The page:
Phylum Cnidaria / Class Hydrozoa / Order Anthomedusae / Family Velellidae
Springtime visitors to much of the coast of California have recently been mystified by
the appearance of long bluish rows consisting of jellyfish-like creatures that litter the
beaches. What you seeing are actually masses of thousands of unusual mobile
hydroids that normally travel at the surface with the aid of buoyant float tissue.
Propelled by winds that act on a somewhat rigid triangular sail held above the float,
Velella normally inhabit open ocean waters. The sail has a distinctive
cellophane-like texture. Wind patterns in spring and early summer may cast thousands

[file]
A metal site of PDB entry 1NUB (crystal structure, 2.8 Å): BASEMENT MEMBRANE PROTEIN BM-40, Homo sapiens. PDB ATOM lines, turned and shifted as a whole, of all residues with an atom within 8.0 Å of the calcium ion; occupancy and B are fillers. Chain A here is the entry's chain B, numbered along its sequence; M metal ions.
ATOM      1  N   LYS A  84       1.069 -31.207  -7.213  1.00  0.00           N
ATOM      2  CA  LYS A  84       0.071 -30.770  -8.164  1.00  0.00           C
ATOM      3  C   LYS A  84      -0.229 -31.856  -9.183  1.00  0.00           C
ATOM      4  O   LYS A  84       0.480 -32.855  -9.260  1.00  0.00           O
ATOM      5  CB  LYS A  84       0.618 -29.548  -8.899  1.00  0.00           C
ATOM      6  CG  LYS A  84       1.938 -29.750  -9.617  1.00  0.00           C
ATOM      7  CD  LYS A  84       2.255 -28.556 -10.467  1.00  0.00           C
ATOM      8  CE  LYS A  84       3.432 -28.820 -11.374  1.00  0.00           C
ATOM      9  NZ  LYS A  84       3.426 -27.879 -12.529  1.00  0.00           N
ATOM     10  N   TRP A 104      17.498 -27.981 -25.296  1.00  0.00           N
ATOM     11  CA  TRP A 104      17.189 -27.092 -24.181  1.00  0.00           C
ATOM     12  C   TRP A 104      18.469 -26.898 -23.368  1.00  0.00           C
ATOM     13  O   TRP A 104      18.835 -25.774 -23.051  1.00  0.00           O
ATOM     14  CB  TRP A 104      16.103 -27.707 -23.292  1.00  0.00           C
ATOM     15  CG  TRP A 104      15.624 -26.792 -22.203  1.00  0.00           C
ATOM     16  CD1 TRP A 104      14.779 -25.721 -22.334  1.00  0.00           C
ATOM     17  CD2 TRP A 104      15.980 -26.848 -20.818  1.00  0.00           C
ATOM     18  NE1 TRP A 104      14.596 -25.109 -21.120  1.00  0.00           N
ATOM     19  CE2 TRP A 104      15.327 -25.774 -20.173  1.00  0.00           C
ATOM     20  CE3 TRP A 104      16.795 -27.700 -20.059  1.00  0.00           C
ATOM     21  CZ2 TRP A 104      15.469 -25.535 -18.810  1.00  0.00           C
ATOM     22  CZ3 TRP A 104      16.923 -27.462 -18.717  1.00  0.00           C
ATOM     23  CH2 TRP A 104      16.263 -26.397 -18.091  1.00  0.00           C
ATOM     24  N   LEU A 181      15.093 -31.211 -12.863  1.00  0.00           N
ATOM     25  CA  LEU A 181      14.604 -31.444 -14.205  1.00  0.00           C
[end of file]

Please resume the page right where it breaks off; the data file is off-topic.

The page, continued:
of these long-distance wayfarers onto beaches all along the West Coast. Individuals
with two types of sails that are mirror images of each other exist in a population - they
are thus pushed in opposite directions by the wind. Although previously classified
in the Order Chondrophora, recent considerations indicate an alliance with the
These small Hydrozoans normally float at the surface in offshore waters, but the recent southerly and westerly winds have brought them on to the beach. Because of their iridescent coloring, even to the trained eye they can appear as an oil slick when massed in large numbers on the surface of the water. Their "sail" is a triangular crest set diagonally across the top of the flat, oval base. They can "tack' in the manner of a sailboat. The bright blue By-the-wind Sailors do have stinging cells, but they are harmless to humans. They can grow to be 4 inches long, 3 inches wide, and 2 inches tall.